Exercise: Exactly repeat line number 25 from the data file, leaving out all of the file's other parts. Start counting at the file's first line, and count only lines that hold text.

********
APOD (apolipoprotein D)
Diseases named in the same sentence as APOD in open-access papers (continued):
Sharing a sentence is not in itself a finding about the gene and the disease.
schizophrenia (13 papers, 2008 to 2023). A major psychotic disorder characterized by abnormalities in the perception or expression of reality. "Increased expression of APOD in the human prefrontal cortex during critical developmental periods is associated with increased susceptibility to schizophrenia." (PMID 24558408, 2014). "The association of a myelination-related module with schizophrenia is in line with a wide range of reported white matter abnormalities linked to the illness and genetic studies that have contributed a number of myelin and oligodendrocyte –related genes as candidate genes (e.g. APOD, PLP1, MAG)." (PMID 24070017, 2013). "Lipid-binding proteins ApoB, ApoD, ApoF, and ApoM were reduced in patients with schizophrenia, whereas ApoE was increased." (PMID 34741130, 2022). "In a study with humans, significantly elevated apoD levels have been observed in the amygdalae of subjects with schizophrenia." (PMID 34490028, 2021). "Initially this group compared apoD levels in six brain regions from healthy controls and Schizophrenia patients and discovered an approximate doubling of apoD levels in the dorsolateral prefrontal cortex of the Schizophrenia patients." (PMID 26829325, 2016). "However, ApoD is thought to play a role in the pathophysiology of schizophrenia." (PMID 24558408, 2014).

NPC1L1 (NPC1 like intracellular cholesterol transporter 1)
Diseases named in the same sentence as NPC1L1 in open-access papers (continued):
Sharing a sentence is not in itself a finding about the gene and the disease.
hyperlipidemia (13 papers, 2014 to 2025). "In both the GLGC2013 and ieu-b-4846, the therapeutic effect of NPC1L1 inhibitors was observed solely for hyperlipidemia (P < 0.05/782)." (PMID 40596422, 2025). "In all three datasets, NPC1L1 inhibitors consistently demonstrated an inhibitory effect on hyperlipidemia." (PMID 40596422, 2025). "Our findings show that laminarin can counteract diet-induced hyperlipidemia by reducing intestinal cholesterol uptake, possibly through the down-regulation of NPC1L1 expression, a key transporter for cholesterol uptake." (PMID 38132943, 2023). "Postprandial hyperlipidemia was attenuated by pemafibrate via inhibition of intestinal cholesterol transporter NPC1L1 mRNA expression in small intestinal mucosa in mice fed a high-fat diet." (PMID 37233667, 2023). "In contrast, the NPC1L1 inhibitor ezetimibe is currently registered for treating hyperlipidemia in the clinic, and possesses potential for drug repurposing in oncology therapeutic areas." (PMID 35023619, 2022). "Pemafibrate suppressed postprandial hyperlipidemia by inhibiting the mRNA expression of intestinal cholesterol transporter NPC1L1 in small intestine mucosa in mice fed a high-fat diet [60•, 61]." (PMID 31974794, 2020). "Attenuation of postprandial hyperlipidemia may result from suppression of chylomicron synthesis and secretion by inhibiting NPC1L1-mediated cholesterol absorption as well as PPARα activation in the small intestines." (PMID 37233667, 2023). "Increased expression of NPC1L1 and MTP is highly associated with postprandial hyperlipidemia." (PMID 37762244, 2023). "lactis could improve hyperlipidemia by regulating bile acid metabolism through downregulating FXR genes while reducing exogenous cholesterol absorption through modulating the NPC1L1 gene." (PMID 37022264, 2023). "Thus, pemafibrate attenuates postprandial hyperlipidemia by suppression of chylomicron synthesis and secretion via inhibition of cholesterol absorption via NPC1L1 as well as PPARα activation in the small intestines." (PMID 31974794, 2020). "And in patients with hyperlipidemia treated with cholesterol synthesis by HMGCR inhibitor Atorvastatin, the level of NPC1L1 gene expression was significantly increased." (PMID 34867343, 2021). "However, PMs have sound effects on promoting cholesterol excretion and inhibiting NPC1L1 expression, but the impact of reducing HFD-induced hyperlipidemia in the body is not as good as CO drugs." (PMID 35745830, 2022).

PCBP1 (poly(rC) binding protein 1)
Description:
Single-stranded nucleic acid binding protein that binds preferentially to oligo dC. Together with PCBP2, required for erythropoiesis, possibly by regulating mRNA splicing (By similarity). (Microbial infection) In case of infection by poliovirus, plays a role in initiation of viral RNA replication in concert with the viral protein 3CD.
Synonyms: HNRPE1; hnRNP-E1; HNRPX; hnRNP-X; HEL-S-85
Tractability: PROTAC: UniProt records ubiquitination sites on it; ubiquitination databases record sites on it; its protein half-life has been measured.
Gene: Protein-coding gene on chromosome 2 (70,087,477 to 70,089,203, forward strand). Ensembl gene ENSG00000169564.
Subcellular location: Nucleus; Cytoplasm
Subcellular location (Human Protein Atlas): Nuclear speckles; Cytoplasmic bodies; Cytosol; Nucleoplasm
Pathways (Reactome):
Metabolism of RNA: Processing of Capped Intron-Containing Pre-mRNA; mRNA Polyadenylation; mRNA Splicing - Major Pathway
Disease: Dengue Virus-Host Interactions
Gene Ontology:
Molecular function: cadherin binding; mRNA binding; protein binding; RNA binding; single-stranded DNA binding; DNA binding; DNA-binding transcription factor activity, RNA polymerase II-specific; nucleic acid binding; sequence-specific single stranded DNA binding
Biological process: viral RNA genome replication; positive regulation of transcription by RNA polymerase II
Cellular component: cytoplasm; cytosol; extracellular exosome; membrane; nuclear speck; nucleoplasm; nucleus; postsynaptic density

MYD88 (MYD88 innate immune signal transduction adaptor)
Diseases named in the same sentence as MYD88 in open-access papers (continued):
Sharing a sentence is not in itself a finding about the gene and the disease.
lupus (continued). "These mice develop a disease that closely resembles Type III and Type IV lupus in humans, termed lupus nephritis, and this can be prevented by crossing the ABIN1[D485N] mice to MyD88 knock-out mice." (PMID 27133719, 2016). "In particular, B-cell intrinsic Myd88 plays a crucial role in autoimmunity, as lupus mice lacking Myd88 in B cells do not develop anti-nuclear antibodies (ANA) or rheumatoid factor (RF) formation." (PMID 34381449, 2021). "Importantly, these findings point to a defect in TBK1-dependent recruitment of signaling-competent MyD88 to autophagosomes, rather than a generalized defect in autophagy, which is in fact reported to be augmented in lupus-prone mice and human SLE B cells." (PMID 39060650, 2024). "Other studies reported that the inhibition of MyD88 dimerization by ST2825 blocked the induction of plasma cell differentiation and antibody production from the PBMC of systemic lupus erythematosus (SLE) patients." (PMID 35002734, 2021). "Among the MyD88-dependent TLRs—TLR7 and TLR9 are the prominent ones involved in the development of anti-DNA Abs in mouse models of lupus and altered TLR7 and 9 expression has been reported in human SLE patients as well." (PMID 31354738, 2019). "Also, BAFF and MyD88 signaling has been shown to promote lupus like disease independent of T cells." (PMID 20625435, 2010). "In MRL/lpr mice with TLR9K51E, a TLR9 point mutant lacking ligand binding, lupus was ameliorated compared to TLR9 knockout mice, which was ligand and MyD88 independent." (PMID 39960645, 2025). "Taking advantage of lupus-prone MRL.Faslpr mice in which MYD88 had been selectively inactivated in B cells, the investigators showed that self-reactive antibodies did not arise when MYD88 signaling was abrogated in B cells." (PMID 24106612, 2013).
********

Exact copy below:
Diseases named in the same sentence as MYD88 in open-access papers (continued):